New 52 – Justice League #2 review


Call me crazy, but shouldn’t variant covers be more visually impressive than the originals? I’m always excited to see what the variant looks like for Superman, Batman, etc. each month, but this month the variants are really falling flat. Have you noticed? I mean Action Comics’ variant was a goofy botox faced superman in front of a white background while the regular cover was him looking furious in an electric chair while unseen gunmen pointed the barrels of their rifles in his face. The same thing happened with Justice League this week. The variant looks almost identical to the #1 regular cover, which is just the ensemble cast running through space or something (how is Batman keeping up?). Why would I pay extra for such a boring cover when the regular priced version is Superman pummeling Batman while Green Lantern tries to break ’em up? My comic shop was trying to sell that variant for $12.99. I’ll pass.


The Young and the Reckless

Now that I’m done talking about the cover, let’s move on to the actual content. One of the most notable things about the Justice League series is just how immature our heroes feel. I know that it takes place 5 years ago and all, but Batman is the only hero who doesn’t sound like a teenager. It kind of feels like kids meeting at a summer camp rather than joining forces to stop an alien invasion. “Hey, where are you from? What sort of super power do you have?” It was funny the first time, but it’s getting old. It’s starting to feel like a cliché high school film from the 80s where Hal is the smart-ass, Barry is the good kid who just wants to stay out of trouble, Superman is the misunderstood tough guy…Batman is still Batman though. But Justice League, like Geoff John’s “Aquaman” series feels more like a comedy than a serious action adventure right now. Batman just seems to play the role of the straight man so we can have a funny line every now and again when Bats has to set the team straight when they get carried away talking about who has what super power.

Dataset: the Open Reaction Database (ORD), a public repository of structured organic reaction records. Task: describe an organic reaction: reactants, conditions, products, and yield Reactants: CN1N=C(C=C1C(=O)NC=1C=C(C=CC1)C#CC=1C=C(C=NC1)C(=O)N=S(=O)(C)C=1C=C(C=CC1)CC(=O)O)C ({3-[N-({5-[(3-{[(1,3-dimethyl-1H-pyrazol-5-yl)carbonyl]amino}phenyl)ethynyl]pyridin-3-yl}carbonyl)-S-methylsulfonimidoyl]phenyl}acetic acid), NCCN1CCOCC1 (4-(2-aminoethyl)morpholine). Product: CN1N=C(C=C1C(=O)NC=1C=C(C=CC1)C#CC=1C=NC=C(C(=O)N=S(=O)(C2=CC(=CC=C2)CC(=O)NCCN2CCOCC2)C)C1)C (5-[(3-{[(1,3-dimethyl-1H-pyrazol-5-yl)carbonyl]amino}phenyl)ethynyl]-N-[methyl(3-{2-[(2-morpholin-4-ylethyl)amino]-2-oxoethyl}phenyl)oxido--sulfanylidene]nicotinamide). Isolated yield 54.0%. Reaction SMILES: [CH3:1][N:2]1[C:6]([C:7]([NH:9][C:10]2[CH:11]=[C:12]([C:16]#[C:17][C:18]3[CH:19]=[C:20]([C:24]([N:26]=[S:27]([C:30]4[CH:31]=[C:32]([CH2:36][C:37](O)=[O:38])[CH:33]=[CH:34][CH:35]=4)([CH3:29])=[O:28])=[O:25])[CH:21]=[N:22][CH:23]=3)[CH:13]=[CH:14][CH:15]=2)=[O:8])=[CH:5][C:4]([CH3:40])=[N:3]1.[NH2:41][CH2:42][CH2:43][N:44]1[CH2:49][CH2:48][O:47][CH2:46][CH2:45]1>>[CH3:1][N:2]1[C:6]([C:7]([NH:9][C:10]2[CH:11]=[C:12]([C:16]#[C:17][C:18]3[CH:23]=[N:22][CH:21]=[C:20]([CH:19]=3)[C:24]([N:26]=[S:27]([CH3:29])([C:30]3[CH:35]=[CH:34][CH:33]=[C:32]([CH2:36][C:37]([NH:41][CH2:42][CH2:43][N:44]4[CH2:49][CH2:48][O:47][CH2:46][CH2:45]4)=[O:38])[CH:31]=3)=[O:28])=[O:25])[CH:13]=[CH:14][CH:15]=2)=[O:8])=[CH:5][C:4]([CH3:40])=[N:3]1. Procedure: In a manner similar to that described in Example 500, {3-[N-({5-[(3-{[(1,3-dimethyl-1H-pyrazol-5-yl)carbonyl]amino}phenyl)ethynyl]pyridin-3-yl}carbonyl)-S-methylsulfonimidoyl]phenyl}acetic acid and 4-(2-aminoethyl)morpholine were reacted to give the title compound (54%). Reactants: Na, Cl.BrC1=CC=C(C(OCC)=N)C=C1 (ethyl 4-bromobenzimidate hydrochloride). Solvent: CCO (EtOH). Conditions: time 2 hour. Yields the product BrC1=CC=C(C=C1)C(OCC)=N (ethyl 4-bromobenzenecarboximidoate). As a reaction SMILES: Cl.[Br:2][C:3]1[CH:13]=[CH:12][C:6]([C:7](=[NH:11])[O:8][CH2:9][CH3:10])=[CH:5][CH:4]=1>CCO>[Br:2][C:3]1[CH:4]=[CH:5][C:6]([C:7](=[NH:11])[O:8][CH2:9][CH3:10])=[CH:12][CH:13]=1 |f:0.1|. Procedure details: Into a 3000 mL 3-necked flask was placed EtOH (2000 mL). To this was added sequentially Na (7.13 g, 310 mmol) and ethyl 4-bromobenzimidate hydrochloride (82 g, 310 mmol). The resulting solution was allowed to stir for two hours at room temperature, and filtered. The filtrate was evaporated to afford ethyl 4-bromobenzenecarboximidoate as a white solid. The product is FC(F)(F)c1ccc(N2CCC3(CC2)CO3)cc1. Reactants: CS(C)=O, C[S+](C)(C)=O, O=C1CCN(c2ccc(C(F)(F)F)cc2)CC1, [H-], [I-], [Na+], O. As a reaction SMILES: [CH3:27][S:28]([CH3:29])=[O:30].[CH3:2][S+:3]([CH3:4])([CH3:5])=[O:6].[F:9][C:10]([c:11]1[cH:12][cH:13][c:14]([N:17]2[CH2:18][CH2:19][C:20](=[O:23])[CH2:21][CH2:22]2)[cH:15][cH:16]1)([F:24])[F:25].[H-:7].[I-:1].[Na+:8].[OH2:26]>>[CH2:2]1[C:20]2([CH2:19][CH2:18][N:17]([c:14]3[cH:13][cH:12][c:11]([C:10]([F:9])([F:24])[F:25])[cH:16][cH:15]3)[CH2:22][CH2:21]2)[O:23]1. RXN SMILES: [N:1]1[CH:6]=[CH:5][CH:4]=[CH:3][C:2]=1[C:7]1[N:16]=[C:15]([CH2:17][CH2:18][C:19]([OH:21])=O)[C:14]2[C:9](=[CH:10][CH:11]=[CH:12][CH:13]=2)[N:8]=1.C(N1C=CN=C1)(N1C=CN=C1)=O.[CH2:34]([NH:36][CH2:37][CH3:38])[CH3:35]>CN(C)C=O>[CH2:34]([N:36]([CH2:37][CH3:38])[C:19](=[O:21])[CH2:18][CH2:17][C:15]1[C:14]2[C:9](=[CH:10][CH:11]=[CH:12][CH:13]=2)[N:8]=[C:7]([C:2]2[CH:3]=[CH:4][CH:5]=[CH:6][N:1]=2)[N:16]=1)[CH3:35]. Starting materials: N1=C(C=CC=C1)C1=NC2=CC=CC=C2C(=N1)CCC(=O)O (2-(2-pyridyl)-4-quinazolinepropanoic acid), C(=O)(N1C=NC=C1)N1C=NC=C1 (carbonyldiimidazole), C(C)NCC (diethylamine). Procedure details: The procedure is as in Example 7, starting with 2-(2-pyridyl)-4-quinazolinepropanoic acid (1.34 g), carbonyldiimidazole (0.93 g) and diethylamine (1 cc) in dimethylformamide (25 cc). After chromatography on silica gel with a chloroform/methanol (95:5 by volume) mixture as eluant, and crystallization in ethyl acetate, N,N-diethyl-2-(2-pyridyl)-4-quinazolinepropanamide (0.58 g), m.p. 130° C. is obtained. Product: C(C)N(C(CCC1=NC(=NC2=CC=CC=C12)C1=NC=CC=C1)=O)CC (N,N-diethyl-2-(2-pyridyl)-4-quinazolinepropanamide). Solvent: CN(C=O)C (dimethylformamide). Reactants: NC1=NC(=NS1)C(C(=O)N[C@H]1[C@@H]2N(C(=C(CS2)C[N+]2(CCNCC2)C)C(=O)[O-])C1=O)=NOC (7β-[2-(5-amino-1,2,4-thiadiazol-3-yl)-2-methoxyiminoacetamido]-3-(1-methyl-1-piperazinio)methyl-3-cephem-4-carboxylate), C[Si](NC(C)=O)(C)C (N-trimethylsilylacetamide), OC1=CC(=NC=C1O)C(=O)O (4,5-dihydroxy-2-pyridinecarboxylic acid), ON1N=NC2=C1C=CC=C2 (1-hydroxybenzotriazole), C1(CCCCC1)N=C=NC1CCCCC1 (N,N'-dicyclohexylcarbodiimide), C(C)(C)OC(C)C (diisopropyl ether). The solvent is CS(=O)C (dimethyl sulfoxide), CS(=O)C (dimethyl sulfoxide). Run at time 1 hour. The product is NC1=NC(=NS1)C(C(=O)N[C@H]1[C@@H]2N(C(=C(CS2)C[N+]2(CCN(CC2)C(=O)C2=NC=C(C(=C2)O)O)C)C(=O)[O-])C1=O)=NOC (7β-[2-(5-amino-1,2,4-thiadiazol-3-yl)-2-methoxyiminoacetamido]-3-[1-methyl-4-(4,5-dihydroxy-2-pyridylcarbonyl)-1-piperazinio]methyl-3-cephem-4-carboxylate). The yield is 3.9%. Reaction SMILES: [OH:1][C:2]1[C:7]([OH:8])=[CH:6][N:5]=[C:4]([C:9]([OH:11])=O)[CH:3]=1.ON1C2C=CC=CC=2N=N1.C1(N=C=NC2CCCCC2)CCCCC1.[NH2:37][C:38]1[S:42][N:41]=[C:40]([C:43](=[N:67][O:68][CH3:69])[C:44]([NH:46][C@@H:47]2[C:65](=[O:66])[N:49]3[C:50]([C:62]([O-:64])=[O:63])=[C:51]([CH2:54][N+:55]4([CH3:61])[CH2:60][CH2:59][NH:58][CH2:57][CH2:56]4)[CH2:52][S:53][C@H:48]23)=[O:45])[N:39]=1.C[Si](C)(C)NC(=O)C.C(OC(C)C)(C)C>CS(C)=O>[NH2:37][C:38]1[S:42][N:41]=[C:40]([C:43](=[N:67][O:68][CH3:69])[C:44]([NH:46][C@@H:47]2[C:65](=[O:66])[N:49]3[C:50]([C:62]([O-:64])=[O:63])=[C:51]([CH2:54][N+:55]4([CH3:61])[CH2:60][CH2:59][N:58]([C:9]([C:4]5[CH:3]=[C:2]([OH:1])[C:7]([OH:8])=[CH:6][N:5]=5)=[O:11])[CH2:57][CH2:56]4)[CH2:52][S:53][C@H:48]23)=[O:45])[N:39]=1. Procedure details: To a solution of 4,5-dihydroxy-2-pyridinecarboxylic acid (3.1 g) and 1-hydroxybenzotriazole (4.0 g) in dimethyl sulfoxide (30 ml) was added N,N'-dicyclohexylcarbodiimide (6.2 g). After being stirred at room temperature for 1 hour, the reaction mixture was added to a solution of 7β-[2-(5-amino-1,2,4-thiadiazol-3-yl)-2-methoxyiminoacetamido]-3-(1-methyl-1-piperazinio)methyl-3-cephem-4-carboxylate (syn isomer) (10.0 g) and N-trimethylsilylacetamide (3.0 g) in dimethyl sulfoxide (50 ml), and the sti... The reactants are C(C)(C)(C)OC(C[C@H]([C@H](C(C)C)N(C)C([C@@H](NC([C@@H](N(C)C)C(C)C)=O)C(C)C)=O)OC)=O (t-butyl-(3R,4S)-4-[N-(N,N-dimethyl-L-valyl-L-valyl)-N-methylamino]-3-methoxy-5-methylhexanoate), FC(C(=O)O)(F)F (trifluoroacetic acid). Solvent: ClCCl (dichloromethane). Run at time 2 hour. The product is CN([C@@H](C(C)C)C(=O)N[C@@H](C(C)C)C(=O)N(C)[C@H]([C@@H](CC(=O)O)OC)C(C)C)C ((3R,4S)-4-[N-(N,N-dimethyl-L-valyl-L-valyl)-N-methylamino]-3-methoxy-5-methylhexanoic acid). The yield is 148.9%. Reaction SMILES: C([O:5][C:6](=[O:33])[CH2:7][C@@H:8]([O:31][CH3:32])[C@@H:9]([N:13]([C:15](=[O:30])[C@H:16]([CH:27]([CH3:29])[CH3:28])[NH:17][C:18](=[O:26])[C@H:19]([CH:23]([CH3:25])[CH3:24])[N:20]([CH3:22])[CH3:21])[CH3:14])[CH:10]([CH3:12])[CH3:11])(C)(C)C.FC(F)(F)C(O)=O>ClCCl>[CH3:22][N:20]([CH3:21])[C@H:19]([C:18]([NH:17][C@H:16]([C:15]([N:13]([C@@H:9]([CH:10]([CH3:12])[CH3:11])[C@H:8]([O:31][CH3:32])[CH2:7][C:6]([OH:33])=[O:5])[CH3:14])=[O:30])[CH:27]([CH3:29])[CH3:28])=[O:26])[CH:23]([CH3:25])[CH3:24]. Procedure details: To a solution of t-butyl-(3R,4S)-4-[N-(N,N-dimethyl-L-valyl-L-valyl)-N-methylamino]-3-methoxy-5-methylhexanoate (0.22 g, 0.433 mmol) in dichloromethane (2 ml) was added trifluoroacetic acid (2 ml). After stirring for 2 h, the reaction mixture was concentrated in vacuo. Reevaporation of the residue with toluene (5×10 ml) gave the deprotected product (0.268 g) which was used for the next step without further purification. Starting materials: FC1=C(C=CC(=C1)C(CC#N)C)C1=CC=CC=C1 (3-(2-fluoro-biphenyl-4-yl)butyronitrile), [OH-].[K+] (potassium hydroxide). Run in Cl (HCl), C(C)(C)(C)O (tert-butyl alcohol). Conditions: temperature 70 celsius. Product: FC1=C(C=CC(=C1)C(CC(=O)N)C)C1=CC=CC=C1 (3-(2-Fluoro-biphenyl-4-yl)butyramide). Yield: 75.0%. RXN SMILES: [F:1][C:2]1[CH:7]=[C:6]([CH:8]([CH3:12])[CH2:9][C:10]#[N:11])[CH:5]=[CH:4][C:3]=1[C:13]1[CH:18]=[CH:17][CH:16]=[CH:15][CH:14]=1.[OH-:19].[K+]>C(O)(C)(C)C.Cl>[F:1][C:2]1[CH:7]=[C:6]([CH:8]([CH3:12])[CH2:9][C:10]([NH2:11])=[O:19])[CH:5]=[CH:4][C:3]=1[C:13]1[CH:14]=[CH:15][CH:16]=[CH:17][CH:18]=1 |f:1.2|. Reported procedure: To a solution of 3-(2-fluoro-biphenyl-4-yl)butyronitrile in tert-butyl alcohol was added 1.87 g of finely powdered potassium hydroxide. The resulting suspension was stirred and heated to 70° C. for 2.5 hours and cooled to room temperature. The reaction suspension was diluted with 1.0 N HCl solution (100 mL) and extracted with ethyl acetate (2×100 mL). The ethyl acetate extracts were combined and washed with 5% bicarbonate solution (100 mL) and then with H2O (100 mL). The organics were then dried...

Batman vs. Superman

An unprepared Batman versus Superman. This shouldn’t last long. Either Batman has some kryptonite on him or he doesn’t. Since they’re meeting for the first time—it’s a pretty quick fight. If you can call it that. Green Lantern gets a few hits in, but it turns out that Superman is strong enough to bust up Green Lantern constructs which is the most impressive physical feat Superman has done in the new 52 so far (keep in mind he’s even younger in “Action Comics” and can’t even fly yet—that’s a good book by the way. “Superman” however, is a pretty dull series).

Lucky for us we get a little bit closer to a full Justice League in this issue with the addition of Barry Allen, The Flash. And we even get to see his personal life working in the crime lab. This not only make The Flash the most human of all the heroes we’ve seen so far, but Flash is more interesting in this book than he is in his own title. And yes, he gets in on the Superman fight as well and it’s pretty entertaining.